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For those of us who invest a lot in our clothing -- be that investment time, money or emotion, it can be tough to let certain pieces go. (We're looking at you, Marc Jacobs paisley minidress from 2005.) The clothes get pushed to the back of the closet, removed from the circulation of both our wardrobe and our memories.
Amy Critchett, one of the masterminds behind Revigor (which includes Charlene Bar and Rebecca Porteous), thinks it's a shame. Amy, a self-described clotheshorse since the age of 6, has a low grade obsession not only with clothing, but the stories they tell. And as some of the brainpower behind brainy enterprises like Wired Magazine and the Oxygen Network, she came up with an idea for preserving the formerly loved clothing, and the stories it tells, that's both super smart and sentimental.
The process is sort of like sartorial scrapbooking. You send them some of the clothes you just can't bear to part with, or wear in their present incarnation, Revigor works their magic and sends you back something completely different. Depending on how much you're willing to pony up, you could get a scarf, a dress, a kimono, a purse?as crafty and enterprising as these ladies are, there's probably no limit to what you can create.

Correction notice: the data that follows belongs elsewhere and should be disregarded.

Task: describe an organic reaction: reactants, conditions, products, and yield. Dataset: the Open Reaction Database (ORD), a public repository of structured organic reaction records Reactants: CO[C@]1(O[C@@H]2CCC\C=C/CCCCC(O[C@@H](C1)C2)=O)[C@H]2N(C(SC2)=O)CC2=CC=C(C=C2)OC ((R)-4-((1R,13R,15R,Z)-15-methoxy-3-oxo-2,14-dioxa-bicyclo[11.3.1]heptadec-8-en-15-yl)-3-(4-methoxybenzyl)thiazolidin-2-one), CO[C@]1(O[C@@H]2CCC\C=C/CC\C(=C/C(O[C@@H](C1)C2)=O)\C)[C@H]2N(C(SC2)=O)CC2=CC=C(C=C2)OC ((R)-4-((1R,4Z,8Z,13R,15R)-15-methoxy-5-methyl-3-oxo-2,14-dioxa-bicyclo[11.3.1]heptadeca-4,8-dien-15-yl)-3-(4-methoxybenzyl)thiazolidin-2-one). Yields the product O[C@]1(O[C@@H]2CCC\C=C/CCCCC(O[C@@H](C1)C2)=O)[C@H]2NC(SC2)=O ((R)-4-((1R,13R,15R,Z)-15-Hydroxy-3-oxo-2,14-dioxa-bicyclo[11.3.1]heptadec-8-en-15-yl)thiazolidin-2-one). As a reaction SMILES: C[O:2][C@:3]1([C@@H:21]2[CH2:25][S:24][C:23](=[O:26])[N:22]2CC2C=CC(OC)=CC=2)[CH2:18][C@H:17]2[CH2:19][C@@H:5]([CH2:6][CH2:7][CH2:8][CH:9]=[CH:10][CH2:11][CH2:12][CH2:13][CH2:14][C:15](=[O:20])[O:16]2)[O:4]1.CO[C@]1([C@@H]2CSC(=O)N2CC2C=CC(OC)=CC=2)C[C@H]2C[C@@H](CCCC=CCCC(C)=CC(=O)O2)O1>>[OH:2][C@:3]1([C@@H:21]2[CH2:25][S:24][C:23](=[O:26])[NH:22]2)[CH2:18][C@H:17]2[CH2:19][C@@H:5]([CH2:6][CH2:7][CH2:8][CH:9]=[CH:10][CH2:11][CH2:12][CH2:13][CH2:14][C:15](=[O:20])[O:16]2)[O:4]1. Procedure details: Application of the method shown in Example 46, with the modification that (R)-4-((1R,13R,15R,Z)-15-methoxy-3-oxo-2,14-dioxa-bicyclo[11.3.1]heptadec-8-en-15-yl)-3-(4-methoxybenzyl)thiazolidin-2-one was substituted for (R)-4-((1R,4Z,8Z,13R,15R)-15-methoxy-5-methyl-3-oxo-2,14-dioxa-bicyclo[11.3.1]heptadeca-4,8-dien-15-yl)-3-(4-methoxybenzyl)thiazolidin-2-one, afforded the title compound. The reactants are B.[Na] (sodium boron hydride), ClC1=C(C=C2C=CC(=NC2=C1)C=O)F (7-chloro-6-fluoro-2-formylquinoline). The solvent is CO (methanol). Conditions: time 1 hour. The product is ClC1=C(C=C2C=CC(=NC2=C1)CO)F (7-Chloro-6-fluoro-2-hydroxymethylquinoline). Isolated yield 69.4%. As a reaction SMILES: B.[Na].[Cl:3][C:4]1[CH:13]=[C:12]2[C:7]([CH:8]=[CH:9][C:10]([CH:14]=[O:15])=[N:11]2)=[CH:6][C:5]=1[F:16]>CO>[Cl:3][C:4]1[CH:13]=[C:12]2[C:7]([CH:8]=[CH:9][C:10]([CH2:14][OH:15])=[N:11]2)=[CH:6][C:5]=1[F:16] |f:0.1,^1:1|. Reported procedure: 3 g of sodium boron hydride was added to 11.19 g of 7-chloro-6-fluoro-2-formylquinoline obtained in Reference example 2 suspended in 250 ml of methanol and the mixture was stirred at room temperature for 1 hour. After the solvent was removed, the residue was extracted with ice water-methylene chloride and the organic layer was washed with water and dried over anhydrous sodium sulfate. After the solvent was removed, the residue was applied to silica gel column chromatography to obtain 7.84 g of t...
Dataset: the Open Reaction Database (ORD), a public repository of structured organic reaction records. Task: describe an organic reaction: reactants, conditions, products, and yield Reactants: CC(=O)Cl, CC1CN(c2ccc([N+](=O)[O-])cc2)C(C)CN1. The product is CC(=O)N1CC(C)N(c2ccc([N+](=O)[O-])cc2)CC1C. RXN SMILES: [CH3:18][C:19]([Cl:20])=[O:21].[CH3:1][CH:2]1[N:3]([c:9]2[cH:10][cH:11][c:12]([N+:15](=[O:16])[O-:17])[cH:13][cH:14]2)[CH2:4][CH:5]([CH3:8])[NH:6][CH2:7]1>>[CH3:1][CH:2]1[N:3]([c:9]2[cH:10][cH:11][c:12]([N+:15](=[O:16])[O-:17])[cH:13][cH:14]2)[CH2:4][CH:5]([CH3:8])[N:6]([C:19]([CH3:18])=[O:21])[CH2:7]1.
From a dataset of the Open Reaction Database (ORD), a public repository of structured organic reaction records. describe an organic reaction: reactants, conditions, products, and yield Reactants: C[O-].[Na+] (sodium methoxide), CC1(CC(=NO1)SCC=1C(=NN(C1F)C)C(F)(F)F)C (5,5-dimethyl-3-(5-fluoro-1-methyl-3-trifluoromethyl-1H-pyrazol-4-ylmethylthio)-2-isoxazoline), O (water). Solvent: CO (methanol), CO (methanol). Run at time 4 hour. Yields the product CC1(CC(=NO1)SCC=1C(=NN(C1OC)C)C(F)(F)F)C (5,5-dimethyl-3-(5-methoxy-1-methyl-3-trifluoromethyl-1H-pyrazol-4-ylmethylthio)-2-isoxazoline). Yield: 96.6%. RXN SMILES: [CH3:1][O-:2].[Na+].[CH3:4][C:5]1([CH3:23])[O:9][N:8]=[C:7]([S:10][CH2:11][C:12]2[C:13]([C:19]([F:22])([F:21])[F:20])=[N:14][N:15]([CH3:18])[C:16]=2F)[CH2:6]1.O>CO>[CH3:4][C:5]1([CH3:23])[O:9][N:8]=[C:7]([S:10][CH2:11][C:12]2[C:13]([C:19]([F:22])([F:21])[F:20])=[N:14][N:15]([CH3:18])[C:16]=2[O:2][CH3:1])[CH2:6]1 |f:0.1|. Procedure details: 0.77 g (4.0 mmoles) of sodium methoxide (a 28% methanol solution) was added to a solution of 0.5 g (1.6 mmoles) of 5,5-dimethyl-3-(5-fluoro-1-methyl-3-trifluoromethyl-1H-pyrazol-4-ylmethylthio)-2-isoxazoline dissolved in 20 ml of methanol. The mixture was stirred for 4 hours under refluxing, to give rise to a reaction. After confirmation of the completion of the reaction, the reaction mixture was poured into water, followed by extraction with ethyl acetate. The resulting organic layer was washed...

Even though every piece is different, and the clothing on display at the line's recent trunk show came from all over the world, the goods have a distinctly Northern California vibe: loose, a little laid back, definitely unhurried.
Revigor isn't just about preserving memories, it's about elevating the concept of recycling. One of the funnest pieces on display was a kimono Amy calls "12 Mistakes I Made at Target," which is pretty much self-explanatory. Even though there may not have been any artifice involved in the raw material, Revigor spun it into something completely one-of-a-kind.
· Revigor [Official Site]